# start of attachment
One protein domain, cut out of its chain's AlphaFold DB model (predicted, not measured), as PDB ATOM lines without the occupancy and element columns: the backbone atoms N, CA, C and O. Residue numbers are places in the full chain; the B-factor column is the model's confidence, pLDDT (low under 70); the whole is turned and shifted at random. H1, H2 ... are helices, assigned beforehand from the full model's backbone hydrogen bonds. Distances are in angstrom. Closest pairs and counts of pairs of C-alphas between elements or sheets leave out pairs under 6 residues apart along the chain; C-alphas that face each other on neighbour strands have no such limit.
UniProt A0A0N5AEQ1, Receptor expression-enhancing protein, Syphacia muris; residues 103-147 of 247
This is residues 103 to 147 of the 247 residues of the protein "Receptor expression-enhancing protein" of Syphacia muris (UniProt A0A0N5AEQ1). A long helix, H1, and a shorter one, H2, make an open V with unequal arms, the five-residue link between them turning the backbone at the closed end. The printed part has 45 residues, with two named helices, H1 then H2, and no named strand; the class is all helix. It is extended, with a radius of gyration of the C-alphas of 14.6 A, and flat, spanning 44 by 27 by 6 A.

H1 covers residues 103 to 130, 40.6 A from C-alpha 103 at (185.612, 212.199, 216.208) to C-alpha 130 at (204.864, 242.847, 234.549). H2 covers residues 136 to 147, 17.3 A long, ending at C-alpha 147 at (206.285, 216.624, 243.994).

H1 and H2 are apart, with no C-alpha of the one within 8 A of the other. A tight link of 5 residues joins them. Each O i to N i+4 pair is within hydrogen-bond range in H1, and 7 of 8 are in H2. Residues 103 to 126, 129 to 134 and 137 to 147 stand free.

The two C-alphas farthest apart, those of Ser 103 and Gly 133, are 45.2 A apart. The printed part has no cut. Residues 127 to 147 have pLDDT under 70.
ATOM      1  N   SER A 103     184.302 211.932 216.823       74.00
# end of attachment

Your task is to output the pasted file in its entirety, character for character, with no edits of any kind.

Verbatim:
One protein domain, cut out of its chain's AlphaFold DB model (predicted, not measured), as PDB ATOM lines without the occupancy and element columns: the backbone atoms N, CA, C and O. Residue numbers are places in the full chain; the B-factor column is the model's confidence, pLDDT (low under 70); the whole is turned and shifted at random. H1, H2 ... are helices, assigned beforehand from the full model's backbone hydrogen bonds. Distances are in angstrom. Closest pairs and counts of pairs of C-alphas between elements or sheets leave out pairs under 6 residues apart along the chain; C-alphas that face each other on neighbour strands have no such limit.
UniProt A0A0N5AEQ1, Receptor expression-enhancing protein, Syphacia muris; residues 103-147 of 247
This is residues 103 to 147 of the 247 residues of the protein "Receptor expression-enhancing protein" of Syphacia muris (UniProt A0A0N5AEQ1). A long helix, H1, and a shorter one, H2, make an open V with unequal arms, the five-residue link between them turning the backbone at the closed end. The printed part has 45 residues, with two named helices, H1 then H2, and no named strand; the class is all helix. It is extended, with a radius of gyration of the C-alphas of 14.6 A, and flat, spanning 44 by 27 by 6 A.

H1 covers residues 103 to 130, 40.6 A from C-alpha 103 at (185.612, 212.199, 216.208) to C-alpha 130 at (204.864, 242.847, 234.549). H2 covers residues 136 to 147, 17.3 A long, ending at C-alpha 147 at (206.285, 216.624, 243.994).

H1 and H2 are apart, with no C-alpha of the one within 8 A of the other. A tight link of 5 residues joins them. Each O i to N i+4 pair is within hydrogen-bond range in H1, and 7 of 8 are in H2. Residues 103 to 126, 129 to 134 and 137 to 147 stand free.

The two C-alphas farthest apart, those of Ser 103 and Gly 133, are 45.2 A apart. The printed part has no cut. Residues 127 to 147 have pLDDT under 70.
ATOM      1  N   SER A 103     184.302 211.932 216.823       74.00